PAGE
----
Should we do some wholesale amending by adding Heidelberg and other Reformed creeds? Westminster Seminary California did that, but they spoiled it by saying that when there’s conflict the Westminster Standards always win. I’ve long been partial to B. B. Warfield’s words that our faith is where all Reformed standards agree, that’s what we just did with Sabbath. (Now, I can’t find where Warfield says that, how could I lose it, would someone please find it for me?) I suppose that would be too much, so we’re counting on you folks who know those other Reformed ways of saying things to keep on reminding us what they say.

What happened to that heavy “intinction” debate? In the Supper, can you dunk the bread into the wine when the NT account says, first bread then wine? That one seems to have disappeared (my students were drawing presbytery maps to find where they would be at home). How long are the creation “days”? That’s still on the table somewhere, but not that prominent. Another map? Again, GA lack of interest, at least when it comes to amending, seems to be more important than bringing in presbyteries and ruling elders, is that good?

The pressing one right now is: how shall we, especially women, use our gifts for the Lord and his glory? We all know that the answer isn’t, clergy do all the work and the rest of us observe gratefully. It’s really this way:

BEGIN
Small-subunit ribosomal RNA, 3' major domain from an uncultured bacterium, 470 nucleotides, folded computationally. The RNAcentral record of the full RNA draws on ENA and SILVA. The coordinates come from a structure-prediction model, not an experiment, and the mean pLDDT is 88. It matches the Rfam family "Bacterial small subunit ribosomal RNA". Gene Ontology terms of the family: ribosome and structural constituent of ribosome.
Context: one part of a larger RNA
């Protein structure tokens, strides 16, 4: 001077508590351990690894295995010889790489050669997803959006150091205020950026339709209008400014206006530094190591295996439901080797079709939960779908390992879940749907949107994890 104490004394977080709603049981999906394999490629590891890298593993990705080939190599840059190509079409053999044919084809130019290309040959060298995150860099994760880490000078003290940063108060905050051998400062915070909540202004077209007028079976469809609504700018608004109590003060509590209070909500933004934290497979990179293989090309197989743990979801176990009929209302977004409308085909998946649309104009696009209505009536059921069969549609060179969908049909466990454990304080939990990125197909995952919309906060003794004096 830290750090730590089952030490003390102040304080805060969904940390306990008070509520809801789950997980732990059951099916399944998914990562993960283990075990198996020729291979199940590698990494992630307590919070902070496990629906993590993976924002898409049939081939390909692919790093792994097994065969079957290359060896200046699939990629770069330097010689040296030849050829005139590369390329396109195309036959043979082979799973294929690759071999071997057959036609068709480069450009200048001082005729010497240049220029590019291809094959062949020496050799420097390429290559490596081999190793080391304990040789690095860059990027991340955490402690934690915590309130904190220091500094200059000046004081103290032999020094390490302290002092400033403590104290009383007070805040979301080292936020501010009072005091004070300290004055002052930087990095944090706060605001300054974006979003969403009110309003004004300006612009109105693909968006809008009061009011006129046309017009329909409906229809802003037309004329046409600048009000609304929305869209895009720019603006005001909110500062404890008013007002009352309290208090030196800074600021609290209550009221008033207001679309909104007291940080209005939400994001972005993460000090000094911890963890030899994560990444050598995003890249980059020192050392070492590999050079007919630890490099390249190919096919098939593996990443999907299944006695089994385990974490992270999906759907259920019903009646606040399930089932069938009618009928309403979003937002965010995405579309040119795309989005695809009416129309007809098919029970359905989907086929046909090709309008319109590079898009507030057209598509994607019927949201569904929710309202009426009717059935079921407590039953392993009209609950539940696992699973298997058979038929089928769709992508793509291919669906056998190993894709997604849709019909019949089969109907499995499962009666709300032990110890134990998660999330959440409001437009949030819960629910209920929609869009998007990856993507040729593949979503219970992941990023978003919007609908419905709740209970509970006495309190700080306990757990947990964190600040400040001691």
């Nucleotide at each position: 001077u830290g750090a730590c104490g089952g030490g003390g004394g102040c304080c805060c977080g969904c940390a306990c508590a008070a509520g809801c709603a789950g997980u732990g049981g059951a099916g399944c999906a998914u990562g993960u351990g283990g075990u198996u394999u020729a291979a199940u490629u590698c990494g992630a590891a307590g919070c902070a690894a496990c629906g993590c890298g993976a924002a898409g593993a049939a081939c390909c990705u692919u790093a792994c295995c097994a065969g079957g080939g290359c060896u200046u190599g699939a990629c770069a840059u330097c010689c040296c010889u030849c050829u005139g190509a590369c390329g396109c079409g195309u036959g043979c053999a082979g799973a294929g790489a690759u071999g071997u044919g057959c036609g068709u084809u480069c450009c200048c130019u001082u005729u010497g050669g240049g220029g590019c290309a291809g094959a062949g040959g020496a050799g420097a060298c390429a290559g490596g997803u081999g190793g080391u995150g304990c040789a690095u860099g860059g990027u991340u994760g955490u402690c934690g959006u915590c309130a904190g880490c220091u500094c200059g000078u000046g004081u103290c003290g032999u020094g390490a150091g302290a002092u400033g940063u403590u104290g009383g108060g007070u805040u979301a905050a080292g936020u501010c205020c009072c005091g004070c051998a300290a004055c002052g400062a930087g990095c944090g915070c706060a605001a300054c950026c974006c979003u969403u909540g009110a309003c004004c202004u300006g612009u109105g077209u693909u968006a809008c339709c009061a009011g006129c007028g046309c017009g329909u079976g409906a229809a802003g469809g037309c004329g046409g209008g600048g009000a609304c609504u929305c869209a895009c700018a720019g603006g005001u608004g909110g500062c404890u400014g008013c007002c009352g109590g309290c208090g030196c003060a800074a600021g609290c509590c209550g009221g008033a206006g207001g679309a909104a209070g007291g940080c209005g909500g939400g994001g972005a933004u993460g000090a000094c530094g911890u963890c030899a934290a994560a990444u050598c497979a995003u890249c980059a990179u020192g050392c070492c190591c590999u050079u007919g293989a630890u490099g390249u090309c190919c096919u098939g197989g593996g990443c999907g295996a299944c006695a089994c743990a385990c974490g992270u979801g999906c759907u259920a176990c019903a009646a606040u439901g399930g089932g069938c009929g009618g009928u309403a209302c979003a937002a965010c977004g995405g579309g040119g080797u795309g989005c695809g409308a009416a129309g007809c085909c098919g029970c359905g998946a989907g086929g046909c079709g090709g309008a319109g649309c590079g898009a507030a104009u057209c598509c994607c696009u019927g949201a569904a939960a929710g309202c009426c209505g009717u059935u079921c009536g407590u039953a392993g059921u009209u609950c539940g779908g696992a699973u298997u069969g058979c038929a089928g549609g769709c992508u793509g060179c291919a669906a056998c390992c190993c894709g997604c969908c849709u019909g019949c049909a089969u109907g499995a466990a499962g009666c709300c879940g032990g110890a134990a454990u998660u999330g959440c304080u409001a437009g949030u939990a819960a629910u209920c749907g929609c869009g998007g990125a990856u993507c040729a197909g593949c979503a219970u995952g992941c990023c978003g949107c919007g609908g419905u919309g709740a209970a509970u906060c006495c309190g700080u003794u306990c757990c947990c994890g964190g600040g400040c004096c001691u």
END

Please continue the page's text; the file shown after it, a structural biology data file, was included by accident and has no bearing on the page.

The end of all things is at hand; therefore be self-controlled and sober-minded for the sake of your prayers. Above all, keep loving one another earnestly, since love covers a multitude of sins. Show hospitality to one another without grumbling. As each has received a gift, use it to serve one another, as good stewards of God’s varied grace: whoever speaks, as one who speaks oracles of God; whoever serves, as one who serves by the strength that God supplies—in order that in everything God may be glorified through Jesus Christ. To him belong glory and dominion forever and ever. Amen (1 Peter 4:7-11).

The end is near, time is running out, you each have a gift, now use it for God’s glory. Grassroots all the way, this is for everyone. Look for your talking and serving opportunities and challenges, and go to work! Don’t talk to each other just about the Phillies, pass on where you’re struggling and how this place in the Word helps so much. Have people over for meals and then don’t complain afterwards. “Priesthood of all believers.”

Our world has changed; women now do other things besides secretary, nurse and teacher. Now they’re senators and executives and doing well. Do we welcome that or were the Amish right after all: we should have stayed on the farm? But we won’t be wiser than God on that either! We’re all learning about gifts we never knew we had. Pastors should reach out to those not-yet-believers but it goes even better when we all do. Preachers can “apply” the Word in general ways, but it’s up to us all to get specific, for ourselves and for our friends. We’re missing “single-women ministry” in our churches so we count on them to show us the way. The Lord wants us to have “officers” in our churches, but they’re not there to go off and hide while they do their work, but to share vigorously with us all the grand gospel vision, with what that means for all of us.